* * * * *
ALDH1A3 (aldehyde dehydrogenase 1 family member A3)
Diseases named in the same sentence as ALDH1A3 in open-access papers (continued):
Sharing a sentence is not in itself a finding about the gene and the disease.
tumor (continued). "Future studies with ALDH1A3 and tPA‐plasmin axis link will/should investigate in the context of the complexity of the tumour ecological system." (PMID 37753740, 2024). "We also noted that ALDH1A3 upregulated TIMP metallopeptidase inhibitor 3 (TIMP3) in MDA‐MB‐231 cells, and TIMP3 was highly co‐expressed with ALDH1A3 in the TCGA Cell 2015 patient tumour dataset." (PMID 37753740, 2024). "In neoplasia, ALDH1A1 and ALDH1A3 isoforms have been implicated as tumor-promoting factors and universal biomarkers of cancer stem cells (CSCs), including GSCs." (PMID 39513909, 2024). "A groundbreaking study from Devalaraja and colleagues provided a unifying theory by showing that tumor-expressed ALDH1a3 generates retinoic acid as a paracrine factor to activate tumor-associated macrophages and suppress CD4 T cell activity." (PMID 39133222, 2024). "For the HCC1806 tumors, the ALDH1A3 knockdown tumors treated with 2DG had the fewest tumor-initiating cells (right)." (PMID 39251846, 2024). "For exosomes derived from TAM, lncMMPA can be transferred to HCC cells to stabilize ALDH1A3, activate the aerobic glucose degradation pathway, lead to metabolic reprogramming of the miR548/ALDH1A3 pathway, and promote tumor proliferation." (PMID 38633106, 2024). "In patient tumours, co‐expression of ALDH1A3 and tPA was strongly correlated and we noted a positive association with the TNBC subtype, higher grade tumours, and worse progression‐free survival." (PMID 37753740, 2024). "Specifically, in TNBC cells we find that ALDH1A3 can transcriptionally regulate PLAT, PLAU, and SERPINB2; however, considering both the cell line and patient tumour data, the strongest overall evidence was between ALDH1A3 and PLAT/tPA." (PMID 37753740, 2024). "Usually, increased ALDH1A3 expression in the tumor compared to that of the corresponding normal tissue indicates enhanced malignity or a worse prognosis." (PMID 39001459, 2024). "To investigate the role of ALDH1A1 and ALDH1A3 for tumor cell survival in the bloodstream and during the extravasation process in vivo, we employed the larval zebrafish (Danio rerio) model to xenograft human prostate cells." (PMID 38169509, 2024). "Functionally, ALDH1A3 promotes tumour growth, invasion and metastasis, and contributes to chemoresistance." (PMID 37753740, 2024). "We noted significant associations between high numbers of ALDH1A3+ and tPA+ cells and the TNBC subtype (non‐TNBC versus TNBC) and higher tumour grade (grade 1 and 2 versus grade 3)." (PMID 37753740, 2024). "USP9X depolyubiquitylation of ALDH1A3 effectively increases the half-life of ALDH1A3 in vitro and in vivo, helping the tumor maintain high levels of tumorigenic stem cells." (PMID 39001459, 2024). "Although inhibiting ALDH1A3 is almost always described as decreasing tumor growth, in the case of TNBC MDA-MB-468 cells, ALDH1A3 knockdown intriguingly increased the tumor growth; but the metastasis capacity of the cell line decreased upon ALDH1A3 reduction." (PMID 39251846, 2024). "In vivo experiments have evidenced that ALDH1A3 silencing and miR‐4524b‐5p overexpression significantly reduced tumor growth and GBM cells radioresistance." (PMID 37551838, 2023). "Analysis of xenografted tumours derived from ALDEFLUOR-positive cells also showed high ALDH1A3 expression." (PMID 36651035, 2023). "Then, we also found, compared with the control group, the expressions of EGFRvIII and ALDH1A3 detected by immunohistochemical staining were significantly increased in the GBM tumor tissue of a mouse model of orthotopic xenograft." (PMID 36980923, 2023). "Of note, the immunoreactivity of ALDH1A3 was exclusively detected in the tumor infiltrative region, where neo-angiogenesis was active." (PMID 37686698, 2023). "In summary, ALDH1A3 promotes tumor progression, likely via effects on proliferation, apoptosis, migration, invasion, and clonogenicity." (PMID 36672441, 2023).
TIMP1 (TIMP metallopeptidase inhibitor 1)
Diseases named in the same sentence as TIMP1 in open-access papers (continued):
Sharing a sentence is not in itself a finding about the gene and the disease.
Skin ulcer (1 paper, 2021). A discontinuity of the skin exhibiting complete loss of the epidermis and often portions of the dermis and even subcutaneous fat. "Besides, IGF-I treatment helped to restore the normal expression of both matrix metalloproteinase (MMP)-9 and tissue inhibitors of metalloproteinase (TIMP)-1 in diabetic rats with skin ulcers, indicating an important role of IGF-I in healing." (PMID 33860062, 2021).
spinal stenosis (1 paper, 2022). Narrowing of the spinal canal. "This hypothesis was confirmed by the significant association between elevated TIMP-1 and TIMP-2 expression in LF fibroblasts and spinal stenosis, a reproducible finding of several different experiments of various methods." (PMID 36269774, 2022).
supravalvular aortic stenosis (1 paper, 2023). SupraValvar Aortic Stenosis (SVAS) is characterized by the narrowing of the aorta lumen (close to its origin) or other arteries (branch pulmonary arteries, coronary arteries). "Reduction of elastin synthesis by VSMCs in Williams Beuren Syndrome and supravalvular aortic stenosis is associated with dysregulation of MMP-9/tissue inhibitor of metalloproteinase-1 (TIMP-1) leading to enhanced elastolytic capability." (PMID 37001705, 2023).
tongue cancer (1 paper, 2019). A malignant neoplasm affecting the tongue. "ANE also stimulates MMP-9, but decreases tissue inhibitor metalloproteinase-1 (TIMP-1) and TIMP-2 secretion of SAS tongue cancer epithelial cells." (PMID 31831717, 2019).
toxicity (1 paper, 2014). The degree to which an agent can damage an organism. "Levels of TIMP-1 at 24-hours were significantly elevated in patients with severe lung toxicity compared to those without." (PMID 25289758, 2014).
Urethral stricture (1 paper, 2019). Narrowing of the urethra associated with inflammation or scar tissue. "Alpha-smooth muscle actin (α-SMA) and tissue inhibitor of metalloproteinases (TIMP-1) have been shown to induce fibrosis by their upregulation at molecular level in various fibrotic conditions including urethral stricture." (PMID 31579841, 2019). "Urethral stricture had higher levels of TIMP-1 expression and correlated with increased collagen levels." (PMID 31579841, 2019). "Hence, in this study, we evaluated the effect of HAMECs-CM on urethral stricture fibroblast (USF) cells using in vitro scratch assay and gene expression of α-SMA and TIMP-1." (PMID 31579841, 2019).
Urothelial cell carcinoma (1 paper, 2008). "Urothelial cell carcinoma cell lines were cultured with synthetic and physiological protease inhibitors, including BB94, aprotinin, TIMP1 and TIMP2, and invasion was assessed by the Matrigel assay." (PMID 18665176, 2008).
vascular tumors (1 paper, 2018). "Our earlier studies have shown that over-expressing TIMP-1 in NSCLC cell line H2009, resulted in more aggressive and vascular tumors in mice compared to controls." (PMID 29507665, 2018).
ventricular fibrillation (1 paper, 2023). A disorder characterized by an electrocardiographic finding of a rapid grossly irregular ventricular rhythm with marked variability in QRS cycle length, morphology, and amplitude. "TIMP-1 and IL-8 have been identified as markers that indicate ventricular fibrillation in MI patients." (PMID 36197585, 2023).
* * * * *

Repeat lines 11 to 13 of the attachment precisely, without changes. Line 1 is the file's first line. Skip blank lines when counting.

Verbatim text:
tongue cancer (1 paper, 2019). A malignant neoplasm affecting the tongue. "ANE also stimulates MMP-9, but decreases tissue inhibitor metalloproteinase-1 (TIMP-1) and TIMP-2 secretion of SAS tongue cancer epithelial cells." (PMID 31831717, 2019).
toxicity (1 paper, 2014). The degree to which an agent can damage an organism. "Levels of TIMP-1 at 24-hours were significantly elevated in patients with severe lung toxicity compared to those without." (PMID 25289758, 2014).
Urethral stricture (1 paper, 2019). Narrowing of the urethra associated with inflammation or scar tissue. "Alpha-smooth muscle actin (α-SMA) and tissue inhibitor of metalloproteinases (TIMP-1) have been shown to induce fibrosis by their upregulation at molecular level in various fibrotic conditions including urethral stricture." (PMID 31579841, 2019). "Urethral stricture had higher levels of TIMP-1 expression and correlated with increased collagen levels." (PMID 31579841, 2019). "Hence, in this study, we evaluated the effect of HAMECs-CM on urethral stricture fibroblast (USF) cells using in vitro scratch assay and gene expression of α-SMA and TIMP-1." (PMID 31579841, 2019).